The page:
A hackle or heckle, a tool for threshing flax and preparing the fibre

Threshing is the process of removing the seeds from the rest of the plant. The fibres from the stem of the plant require processing to remove the other components of the stem. These two processes can be done in similar ways, involving either or both of pulling the plants through a hackle, and beating the plants to break them.

Flax processing is divided into two parts: the first part is generally done by the farmer, to bring the flax fibre into a fit state for general or common purposes. This can be performed by three machines: one for threshing out the seed, one for breaking and separating the straw (stem) from the fiber, and one for further separating the broken straw and matter from the fiber.

The second part of the process brings the flax into a state for the very finest purposes, such as lace, cambric, damask, and very fine linen. This second part is performed by a refining machine.

  • Take the flax in small handfuls in the left hand, spread it flat between the third and little finger, with the seed end downwards, and the root-end above, as near the hand as possible.
  • Put the handful between the beaters of the breaking machine, and beat it gently till the three or four inches, which have been under the operation of the machine, appear to be soft.
  • Remove the flax a little higher in the hand, so as to let the soft part of the flax rest upon the little finger, and continue to beat it till all is soft, and the wood is separated from the fiber, keeping the left hand close to the block and the flax as flat upon the block as possible.[citation needed]
  • The other end of the flax is then to be turned, and the end which has been beaten is to be wrapped round the little finger, the root end flat, and beaten in the machine till the wood is separated, exactly in the same way as the other end was beaten.

Preparation for spinning

File:Labeledstemforposter copy.jpg
Stem cross-section, showing locations of underlying tissues. Ep = epidermis; C = cortex; BF = bast fibers; P = phloem; X = xylem; Pi = pith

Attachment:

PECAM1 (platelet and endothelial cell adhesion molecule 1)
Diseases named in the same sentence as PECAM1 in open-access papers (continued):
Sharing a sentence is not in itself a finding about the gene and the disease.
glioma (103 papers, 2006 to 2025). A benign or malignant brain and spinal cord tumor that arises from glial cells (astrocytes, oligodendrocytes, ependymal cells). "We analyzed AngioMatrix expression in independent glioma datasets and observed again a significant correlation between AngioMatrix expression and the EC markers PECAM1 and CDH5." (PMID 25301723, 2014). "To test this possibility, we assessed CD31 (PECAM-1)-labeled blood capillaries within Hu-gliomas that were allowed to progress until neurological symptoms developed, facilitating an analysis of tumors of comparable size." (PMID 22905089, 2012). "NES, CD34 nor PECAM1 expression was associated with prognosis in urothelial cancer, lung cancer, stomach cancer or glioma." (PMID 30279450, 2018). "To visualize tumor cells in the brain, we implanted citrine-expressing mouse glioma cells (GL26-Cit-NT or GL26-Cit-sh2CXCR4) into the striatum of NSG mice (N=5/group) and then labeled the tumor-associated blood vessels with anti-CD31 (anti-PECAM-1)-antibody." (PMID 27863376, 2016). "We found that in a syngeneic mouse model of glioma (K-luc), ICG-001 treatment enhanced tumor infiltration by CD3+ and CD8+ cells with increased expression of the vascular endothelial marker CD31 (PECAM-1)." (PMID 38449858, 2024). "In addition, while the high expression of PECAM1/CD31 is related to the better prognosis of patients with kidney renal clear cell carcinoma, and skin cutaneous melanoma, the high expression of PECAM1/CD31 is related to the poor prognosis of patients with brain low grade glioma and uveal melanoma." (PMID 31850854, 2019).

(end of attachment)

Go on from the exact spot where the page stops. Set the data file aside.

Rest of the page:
Threshing, retting and dressing flax at the Roscheider Hof Open Air Museum (German)

Before the flax fibers can be spun into linen, they must be separated from the rest of the stalk. The first step in this process is retting, which is the process of rotting away the inner stalk, leaving the outer parts intact. At this point there is still straw, or coarse outer stem (cortex and epidermis) remaining. To remove this the flax is "broken," the straw is broken up into small, short bits, while the actual fiber is left unharmed. Scutching scrapes the outer straw from the fiber. The stems are then pulled through "hackles," which act like combs to remove the straw and some shorter fibres out of the long fiber.

Retting flax

There are several methods of retting flax. It can be retted in a pond, stream, field or tank. When the retting is complete, the bundles of flax feel soft and slimy, and quite a few fibers are standing out from the stalks. When wrapped around a finger the inner woody part springs away from the fibers.

Pond retting is the fastest. It consists of placing the flax in a pool of water which will not evaporate. It generally takes place in a shallow pool which will warm up dramatically in the sun; the process may take from a couple of days to a few weeks. Pond retted flax is traditionally considered of lower quality, possibly because the product can become dirty, and is easily over-retted, damaging the fiber. This form of retting also produces quite an odor.

Stream retting is similar to pool retting, but the flax is submerged in bundles in a stream or river. This generally takes two or three weeks longer than pond retting, but the end product is less likely to be dirty, does not smell as bad and, because the water is cooler, is less likely to be over-retted.

Both pond and stream retting were traditionally used less because they pollute the waters used for the process.

In field retting, the flax is laid out in a large field, and dew is allowed to collect on it. This process normally takes a month or more but is generally considered to provide the highest quality flax fibers,[citation needed] and it produces the least pollution.